All very nice and mostly window-dressing, insofar as many members have thought.
The real question is, does your volunteer experience actually prepare you for paid work? Does your volunteer experience really matter?
Recently, I sat down with George Marshall, whose online Toastmaster Tools are used by members around the globe. I asked him that very question, and here is what he said.
During my year as Toastmasters Area Governor, I became very interested in the big differences in club quality, and as I gathered data about each of my clubs to try to help them, I realized that the information I wanted was sometimes hard to gather in useful form. I learned a lot that year about downloading the reports and doing my own analysis in spreadsheets.
After a while, I decided to automate the more time-consuming tasks. I started working on what eventually became the Tools for Toastmasters website, summarizing some of the reports in real-time. After a year or so, I realized that the data would be more useful if it were in a database, which I knew nothing about. But I sat out to learn how, and with the help of mentors, within a year or so, the core of today’s site was in place, with built-in summaries and analysis of several types of Toastmaster data.
I have learned a lot about databases with this project, some of which I have been able to apply to our business. [Freemont Web Solutions].
As the 2013 year winds down, I find myself musing about the language we use to talk about technology. As a friend of mine observed a while back, every time the online technology comes up with a new feature/experience, the technologists and their marketers struggle to find the right words to describe that experience and its unique selling proposition.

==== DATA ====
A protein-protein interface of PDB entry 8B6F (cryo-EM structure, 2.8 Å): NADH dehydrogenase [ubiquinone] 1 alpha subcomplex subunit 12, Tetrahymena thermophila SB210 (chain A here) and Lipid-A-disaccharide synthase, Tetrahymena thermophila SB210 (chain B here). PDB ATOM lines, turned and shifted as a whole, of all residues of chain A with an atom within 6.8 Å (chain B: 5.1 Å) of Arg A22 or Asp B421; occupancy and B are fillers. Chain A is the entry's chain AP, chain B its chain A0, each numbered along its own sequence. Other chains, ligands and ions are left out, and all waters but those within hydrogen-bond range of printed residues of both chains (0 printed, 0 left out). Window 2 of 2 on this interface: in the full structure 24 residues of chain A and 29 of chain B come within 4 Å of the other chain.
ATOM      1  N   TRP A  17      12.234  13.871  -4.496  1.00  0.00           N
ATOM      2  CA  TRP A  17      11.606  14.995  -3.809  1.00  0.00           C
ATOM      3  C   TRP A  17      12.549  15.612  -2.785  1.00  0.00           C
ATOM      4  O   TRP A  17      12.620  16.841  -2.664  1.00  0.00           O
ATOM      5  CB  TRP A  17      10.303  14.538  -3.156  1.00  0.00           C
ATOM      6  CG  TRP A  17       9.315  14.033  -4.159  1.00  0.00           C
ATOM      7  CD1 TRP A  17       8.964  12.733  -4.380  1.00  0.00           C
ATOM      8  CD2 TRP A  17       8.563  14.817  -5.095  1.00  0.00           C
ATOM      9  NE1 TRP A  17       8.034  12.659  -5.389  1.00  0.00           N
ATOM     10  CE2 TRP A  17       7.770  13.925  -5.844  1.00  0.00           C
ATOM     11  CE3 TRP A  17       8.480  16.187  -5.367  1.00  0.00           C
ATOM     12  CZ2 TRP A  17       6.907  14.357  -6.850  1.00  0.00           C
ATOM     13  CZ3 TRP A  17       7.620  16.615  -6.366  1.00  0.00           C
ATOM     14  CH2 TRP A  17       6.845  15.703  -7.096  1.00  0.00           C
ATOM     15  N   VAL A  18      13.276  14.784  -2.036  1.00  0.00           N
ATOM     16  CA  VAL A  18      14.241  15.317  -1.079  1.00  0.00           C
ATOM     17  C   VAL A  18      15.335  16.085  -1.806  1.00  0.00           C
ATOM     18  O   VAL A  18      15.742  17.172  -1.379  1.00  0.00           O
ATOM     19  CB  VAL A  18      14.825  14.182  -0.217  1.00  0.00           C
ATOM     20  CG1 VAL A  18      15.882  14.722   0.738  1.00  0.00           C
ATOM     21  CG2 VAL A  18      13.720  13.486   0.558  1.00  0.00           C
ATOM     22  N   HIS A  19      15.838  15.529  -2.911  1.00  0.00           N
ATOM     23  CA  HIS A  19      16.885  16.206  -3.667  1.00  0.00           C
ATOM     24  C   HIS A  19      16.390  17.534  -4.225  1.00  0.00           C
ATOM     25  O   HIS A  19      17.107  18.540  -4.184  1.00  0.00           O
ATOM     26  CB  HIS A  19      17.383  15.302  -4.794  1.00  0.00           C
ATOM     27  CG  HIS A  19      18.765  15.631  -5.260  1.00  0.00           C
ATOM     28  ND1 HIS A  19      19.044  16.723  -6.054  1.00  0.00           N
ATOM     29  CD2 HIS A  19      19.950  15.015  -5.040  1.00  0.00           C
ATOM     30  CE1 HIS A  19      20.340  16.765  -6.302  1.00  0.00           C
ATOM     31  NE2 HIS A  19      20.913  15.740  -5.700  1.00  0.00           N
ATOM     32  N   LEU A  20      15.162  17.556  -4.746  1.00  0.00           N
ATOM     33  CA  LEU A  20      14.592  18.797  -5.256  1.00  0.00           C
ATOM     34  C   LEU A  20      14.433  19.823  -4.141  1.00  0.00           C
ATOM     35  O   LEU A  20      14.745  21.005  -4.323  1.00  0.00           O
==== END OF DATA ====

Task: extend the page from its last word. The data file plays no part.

Many of a certain age will remember when “hanging out” was a bad thing tinged with the suggestion of juvenile delinquency. Not since Google brought out Google + Hangouts. I participate with a group that recently struggled with whether to call itself online or virtual. Gone are the days when a cloud was simply a fluffy vision in the sky. Now it’s a fluffy way to tell end users that the computer they are using to communicate with others is not in the same facility they are. Just as there are hybrid cars, there are hybrid clouds, which the Webopedia says is a ” combined form of private clouds and public clouds in which some critical data resides in the enterprise’s private cloud while other data is stored in and accessible from a public cloud. Hybrid clouds seek to deliver the advantages of scalability, reliability, rapid deployment and potential cost savings of public clouds with the security and increased control and management of private clouds.Really old-timers still think of a tweet as a sound made by a bird. Avatar spawned the word Gravitar for WordPress users. Bitcoin has been around for a while, and now has been entered into the Webopedia. My picture in this blog is a selfie—a picture I took of myself. Then there is BYOD —Bring Your Own Device, a concept that used to scare corporate systems managers into hiding. The phrase Software As A Service is a yawner from yesterday. Now we have Anything As a Service and Everything as a Service, both of which are abbreviated as XaaS. Now that’s just plain weird. I think I’ll go have an eggnog and wish all of you a happy holiday and a great new MMXIV.